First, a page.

The film centres on the wife and mother Tokiko (Tanaka Kinuyo) with her son Hiroshi. Tokiko’s husband has been away at war and is among the last of the Japanese soldiers to be repatriated. Tokiko and her son are boarders in the household of the Sakai family. She is hard up and post-war prices are high. Then her son is taken ill with a catarrh of the colon. The distraught Tokiko has to find a doctor and then pay for the subsequent hospital care. This leads her into unseemly action in order to raise the money. When her husband returns and he learns of her actions a marital crisis ensues.
Tanaka’s performance is the centre of the film. And she plays the changing responses and emotions of the wife with an emotional flair, whilst avoiding melodramatic excess. In the latter part of the film the focus shifts to the returned husband Shuichi (Sano Shuji) whose conflicting emotions are played out as he grapples with and then comes to terms with his wife’s tragic ‘mistake’. The strong supporting cast include Tokiko’s friend and confidante Chieko, the Sakai family father (Sakamoto Takeshi) and his wife Tsune (Takamatsu Eiko), a colleague of Shuichi, Satake (the familiar Ryu Chishu) and the most negative character Orie (Mizukami Rieko ).
Tanaka presents Tokiko as much through her movement and position as through her delivery and facial expressions. One particular trope in her performance sees her leaning, usually against a set of drawers in her room, displaying at various points the sense of weariness, worry and concern and at potent moments – despair. Shuji, as the husband Shuichi, is at times is tellingly still and passive, as he works through his anger. At other times he is active and even violent. The contrast in styles is very effective.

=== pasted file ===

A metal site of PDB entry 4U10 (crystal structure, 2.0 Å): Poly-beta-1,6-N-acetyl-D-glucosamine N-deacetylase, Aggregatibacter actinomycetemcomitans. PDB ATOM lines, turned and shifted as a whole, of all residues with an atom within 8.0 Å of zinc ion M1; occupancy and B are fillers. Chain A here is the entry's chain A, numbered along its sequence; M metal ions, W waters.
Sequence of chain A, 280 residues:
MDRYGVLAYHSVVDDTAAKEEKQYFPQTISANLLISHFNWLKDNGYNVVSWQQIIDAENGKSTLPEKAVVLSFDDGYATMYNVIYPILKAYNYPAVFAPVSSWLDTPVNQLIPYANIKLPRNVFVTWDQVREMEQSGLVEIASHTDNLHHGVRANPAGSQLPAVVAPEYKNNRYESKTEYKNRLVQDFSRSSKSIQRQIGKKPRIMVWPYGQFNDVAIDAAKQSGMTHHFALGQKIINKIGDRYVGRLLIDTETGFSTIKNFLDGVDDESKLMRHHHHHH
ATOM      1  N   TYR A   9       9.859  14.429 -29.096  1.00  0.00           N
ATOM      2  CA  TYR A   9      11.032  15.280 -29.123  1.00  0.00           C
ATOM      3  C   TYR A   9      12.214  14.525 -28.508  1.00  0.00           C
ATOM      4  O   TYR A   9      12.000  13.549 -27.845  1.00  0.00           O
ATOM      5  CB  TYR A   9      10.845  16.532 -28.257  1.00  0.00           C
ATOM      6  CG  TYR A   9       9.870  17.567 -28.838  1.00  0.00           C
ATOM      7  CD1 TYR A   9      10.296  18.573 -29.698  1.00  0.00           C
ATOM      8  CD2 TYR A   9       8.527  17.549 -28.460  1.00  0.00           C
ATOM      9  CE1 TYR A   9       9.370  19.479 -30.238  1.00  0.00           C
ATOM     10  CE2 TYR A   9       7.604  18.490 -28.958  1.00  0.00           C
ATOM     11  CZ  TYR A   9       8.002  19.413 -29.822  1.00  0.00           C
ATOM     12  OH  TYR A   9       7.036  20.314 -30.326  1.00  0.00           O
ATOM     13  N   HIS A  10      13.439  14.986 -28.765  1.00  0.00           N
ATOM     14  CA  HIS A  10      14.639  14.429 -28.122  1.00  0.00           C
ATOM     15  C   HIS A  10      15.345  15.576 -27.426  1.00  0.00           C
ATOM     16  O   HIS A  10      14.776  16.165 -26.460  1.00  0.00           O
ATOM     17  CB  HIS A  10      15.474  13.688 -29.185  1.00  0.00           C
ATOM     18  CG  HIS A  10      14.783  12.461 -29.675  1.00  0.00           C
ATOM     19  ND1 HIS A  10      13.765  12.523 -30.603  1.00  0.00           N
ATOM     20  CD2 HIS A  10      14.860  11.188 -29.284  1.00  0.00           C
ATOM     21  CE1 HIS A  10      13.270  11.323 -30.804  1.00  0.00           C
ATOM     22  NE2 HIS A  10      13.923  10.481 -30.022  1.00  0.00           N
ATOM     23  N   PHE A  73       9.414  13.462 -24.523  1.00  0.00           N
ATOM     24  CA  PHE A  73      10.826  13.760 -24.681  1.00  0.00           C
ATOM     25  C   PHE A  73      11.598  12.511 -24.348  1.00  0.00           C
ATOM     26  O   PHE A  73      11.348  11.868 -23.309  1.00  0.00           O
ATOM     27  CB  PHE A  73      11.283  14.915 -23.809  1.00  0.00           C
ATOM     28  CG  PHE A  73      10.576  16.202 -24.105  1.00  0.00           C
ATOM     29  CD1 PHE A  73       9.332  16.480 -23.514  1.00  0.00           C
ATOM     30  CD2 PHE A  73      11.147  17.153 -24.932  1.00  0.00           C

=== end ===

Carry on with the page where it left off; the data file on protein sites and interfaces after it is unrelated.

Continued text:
Ozu’s direction offers many familiar tropes found in his later classic films. The low-angle camera: the sequences between scenes of building and objects: the cutting between shot and reverse right down the 180% line. However, the film makes less use of the long takes and long shots that increased in his later years. In fact at times there are relatively short camera shots and relatively rapid cutting. Several times he focuses on a character, mainly Tokiko, in a series of reverse shots. The most powerful is a scene where the now shamed Tokiko regards herself in the mirror, a set of images that vividly convey her feelings. A later scene has a similar set of shots and cuts as she regards a portrait of her absent husband.
The film has more dramatic moments that are found in later Ozu. In the climatic moments of the film Shuichi throws his wife down and she falls headlong down the stairs. She lies passive, and then obviously in severe pain rises and climbs painfully back up the stairs. She finds her husband once more in a position of angry passivity. As so often in the film he is shot and framed from behind, emphasising the emotional gulf in the scene.